4. We are looking for an aluminum pool cage company, the kind that put cages around the pools in Florida, Texas, etc. Really, we want to screen in part of our terrazza, but they would be using the same materials. Thanks for any leads.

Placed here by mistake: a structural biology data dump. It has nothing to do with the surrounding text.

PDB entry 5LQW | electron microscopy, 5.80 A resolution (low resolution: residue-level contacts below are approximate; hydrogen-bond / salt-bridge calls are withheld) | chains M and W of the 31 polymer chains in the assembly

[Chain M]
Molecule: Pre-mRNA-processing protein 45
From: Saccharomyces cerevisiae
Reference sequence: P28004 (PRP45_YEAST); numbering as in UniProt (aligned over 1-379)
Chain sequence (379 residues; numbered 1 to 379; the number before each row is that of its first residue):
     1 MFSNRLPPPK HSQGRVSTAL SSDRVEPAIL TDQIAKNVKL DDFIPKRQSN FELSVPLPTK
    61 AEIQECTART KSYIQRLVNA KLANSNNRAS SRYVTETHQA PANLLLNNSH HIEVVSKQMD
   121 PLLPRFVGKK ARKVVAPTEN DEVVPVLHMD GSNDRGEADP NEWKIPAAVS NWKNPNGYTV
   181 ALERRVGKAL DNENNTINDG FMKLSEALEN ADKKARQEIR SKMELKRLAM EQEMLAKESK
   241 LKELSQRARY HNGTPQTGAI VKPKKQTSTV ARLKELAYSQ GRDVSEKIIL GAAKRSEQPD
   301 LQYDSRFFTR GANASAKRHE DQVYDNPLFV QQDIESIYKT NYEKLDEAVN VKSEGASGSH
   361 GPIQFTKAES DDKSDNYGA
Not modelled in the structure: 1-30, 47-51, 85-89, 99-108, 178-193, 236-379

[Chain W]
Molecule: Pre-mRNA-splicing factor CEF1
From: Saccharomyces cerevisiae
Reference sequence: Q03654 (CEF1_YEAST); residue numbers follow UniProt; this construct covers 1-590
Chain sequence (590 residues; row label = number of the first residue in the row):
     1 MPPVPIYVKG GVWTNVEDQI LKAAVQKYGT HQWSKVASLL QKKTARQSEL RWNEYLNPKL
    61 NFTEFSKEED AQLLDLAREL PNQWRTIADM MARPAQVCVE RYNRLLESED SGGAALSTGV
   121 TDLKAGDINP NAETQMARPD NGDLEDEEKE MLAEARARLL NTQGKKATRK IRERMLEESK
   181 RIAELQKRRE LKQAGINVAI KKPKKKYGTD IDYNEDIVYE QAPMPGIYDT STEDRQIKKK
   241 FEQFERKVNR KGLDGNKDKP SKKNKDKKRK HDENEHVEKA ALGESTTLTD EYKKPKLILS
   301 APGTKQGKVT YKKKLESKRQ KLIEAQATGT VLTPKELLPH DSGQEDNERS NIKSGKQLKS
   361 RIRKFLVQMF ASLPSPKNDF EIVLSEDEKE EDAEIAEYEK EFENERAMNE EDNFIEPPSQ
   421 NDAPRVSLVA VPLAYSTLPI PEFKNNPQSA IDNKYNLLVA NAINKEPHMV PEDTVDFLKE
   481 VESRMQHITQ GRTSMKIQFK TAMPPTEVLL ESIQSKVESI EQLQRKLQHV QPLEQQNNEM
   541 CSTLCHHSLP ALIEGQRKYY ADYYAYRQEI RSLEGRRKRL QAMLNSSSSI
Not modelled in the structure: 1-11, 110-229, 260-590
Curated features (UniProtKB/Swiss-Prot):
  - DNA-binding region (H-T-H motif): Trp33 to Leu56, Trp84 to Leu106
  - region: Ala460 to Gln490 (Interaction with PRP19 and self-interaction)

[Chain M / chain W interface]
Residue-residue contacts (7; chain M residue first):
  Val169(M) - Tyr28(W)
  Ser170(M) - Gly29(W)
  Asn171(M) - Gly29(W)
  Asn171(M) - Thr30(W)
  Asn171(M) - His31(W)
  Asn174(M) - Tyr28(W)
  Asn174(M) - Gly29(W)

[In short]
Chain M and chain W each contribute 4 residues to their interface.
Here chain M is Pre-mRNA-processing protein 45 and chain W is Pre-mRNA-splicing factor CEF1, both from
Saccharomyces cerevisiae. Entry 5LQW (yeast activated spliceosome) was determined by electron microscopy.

5. I have a mid-20s daughter who has been with us on-and-off since we moved here almost 3 years ago. She finished college, traveled some, and then came to Mexico. Mind you, she had been visiting Mexico with us since a tyke, and she was familiar with Latin culture (raised in Key West and South Florida) and speaks functional Spanish. Anyway, she would then go off to the big, big world for a while to work (NGO work) or further her education, and return to us in Ajijic. She is always thrilled to be back--the first week. She goes in the pool, she walks around and buys fresh fruits and iced coffees, and plays with the pets in the garden. And then, she is absolutely over it, the isolation. But that is because she hasn't formed any deep friendships here. At least our daughter is at the age when she can use dating apps like Tinder, and she has met some nice, young men from affluent and educated families in Guadalajara and Mexico City. They have all been bilingual and well-traveled. Each and every one of them has attended private, expensive, bilingual schools in the "big city", like the American School, etc. where SATs and IB programs are offered. So that option exists--for a price. Like $8,000-$12,000 USD a year. Another would be to have your daughter visit a few of these private schools and ask her opinion on the matter. She can always board during the week and visit you on weekends, Lakeside. I think if your daughter is a loner type, or is already miserable in her current life situation, or has no friends, or is a misfit who thrives on cultural challenges, she would do okay. But if she is your "average" American teen it would be a risky move indeed.